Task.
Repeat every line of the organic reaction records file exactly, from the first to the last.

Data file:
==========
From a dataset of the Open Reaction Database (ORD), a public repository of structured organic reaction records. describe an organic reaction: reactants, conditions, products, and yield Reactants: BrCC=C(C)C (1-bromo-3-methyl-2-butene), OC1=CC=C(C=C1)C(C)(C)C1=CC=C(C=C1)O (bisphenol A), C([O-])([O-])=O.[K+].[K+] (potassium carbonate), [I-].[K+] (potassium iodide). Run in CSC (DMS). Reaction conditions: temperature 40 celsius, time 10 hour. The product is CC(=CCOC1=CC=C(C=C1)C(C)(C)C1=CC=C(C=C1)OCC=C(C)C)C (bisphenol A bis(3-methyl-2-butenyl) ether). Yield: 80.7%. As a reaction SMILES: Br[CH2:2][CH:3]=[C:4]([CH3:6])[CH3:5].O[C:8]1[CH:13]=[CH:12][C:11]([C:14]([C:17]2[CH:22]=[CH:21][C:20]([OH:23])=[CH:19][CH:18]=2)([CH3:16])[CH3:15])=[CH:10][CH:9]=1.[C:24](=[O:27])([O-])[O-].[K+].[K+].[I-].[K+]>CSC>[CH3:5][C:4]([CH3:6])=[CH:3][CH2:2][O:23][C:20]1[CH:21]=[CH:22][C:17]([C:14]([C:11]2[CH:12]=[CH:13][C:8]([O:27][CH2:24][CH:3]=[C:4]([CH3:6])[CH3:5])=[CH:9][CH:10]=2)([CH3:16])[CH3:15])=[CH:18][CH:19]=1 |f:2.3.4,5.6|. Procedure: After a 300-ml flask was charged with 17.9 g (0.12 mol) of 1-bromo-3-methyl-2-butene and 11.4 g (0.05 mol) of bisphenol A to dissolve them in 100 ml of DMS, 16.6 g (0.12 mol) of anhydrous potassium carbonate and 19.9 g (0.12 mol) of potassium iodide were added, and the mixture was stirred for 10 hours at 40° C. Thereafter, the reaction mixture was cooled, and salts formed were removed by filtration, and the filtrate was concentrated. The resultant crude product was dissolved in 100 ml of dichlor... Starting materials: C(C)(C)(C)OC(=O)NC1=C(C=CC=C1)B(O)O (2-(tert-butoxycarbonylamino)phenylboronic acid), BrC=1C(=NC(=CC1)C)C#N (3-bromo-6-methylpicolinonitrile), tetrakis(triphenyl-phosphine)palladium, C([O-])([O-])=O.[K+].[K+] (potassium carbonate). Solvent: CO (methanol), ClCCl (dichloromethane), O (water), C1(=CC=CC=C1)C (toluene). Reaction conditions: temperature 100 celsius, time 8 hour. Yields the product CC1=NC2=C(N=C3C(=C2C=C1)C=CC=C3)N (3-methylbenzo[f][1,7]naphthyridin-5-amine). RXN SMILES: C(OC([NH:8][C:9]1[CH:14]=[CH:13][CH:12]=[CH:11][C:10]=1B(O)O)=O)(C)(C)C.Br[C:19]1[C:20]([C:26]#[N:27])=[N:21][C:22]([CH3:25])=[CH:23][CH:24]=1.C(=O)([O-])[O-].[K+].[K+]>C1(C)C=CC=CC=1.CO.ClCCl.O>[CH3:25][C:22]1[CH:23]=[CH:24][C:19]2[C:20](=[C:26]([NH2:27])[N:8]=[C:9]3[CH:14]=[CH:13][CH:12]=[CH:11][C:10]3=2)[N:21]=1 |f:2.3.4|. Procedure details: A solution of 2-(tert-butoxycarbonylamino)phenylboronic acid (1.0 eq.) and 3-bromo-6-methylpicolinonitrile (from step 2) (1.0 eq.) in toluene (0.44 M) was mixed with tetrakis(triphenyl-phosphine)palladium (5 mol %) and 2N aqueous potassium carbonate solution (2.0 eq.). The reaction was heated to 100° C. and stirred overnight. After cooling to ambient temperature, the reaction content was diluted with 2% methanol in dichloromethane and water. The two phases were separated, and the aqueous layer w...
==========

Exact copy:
From a dataset of the Open Reaction Database (ORD), a public repository of structured organic reaction records. describe an organic reaction: reactants, conditions, products, and yield Reactants: BrCC=C(C)C (1-bromo-3-methyl-2-butene), OC1=CC=C(C=C1)C(C)(C)C1=CC=C(C=C1)O (bisphenol A), C([O-])([O-])=O.[K+].[K+] (potassium carbonate), [I-].[K+] (potassium iodide). Run in CSC (DMS). Reaction conditions: temperature 40 celsius, time 10 hour. The product is CC(=CCOC1=CC=C(C=C1)C(C)(C)C1=CC=C(C=C1)OCC=C(C)C)C (bisphenol A bis(3-methyl-2-butenyl) ether). Yield: 80.7%. As a reaction SMILES: Br[CH2:2][CH:3]=[C:4]([CH3:6])[CH3:5].O[C:8]1[CH:13]=[CH:12][C:11]([C:14]([C:17]2[CH:22]=[CH:21][C:20]([OH:23])=[CH:19][CH:18]=2)([CH3:16])[CH3:15])=[CH:10][CH:9]=1.[C:24](=[O:27])([O-])[O-].[K+].[K+].[I-].[K+]>CSC>[CH3:5][C:4]([CH3:6])=[CH:3][CH2:2][O:23][C:20]1[CH:21]=[CH:22][C:17]([C:14]([C:11]2[CH:12]=[CH:13][C:8]([O:27][CH2:24][CH:3]=[C:4]([CH3:6])[CH3:5])=[CH:9][CH:10]=2)([CH3:16])[CH3:15])=[CH:18][CH:19]=1 |f:2.3.4,5.6|. Procedure: After a 300-ml flask was charged with 17.9 g (0.12 mol) of 1-bromo-3-methyl-2-butene and 11.4 g (0.05 mol) of bisphenol A to dissolve them in 100 ml of DMS, 16.6 g (0.12 mol) of anhydrous potassium carbonate and 19.9 g (0.12 mol) of potassium iodide were added, and the mixture was stirred for 10 hours at 40° C. Thereafter, the reaction mixture was cooled, and salts formed were removed by filtration, and the filtrate was concentrated. The resultant crude product was dissolved in 100 ml of dichlor... Starting materials: C(C)(C)(C)OC(=O)NC1=C(C=CC=C1)B(O)O (2-(tert-butoxycarbonylamino)phenylboronic acid), BrC=1C(=NC(=CC1)C)C#N (3-bromo-6-methylpicolinonitrile), tetrakis(triphenyl-phosphine)palladium, C([O-])([O-])=O.[K+].[K+] (potassium carbonate). Solvent: CO (methanol), ClCCl (dichloromethane), O (water), C1(=CC=CC=C1)C (toluene). Reaction conditions: temperature 100 celsius, time 8 hour. Yields the product CC1=NC2=C(N=C3C(=C2C=C1)C=CC=C3)N (3-methylbenzo[f][1,7]naphthyridin-5-amine). RXN SMILES: C(OC([NH:8][C:9]1[CH:14]=[CH:13][CH:12]=[CH:11][C:10]=1B(O)O)=O)(C)(C)C.Br[C:19]1[C:20]([C:26]#[N:27])=[N:21][C:22]([CH3:25])=[CH:23][CH:24]=1.C(=O)([O-])[O-].[K+].[K+]>C1(C)C=CC=CC=1.CO.ClCCl.O>[CH3:25][C:22]1[CH:23]=[CH:24][C:19]2[C:20](=[C:26]([NH2:27])[N:8]=[C:9]3[CH:14]=[CH:13][CH:12]=[CH:11][C:10]3=2)[N:21]=1 |f:2.3.4|. Procedure details: A solution of 2-(tert-butoxycarbonylamino)phenylboronic acid (1.0 eq.) and 3-bromo-6-methylpicolinonitrile (from step 2) (1.0 eq.) in toluene (0.44 M) was mixed with tetrakis(triphenyl-phosphine)palladium (5 mol %) and 2N aqueous potassium carbonate solution (2.0 eq.). The reaction was heated to 100° C. and stirred overnight. After cooling to ambient temperature, the reaction content was diluted with 2% methanol in dichloromethane and water. The two phases were separated, and the aqueous layer w...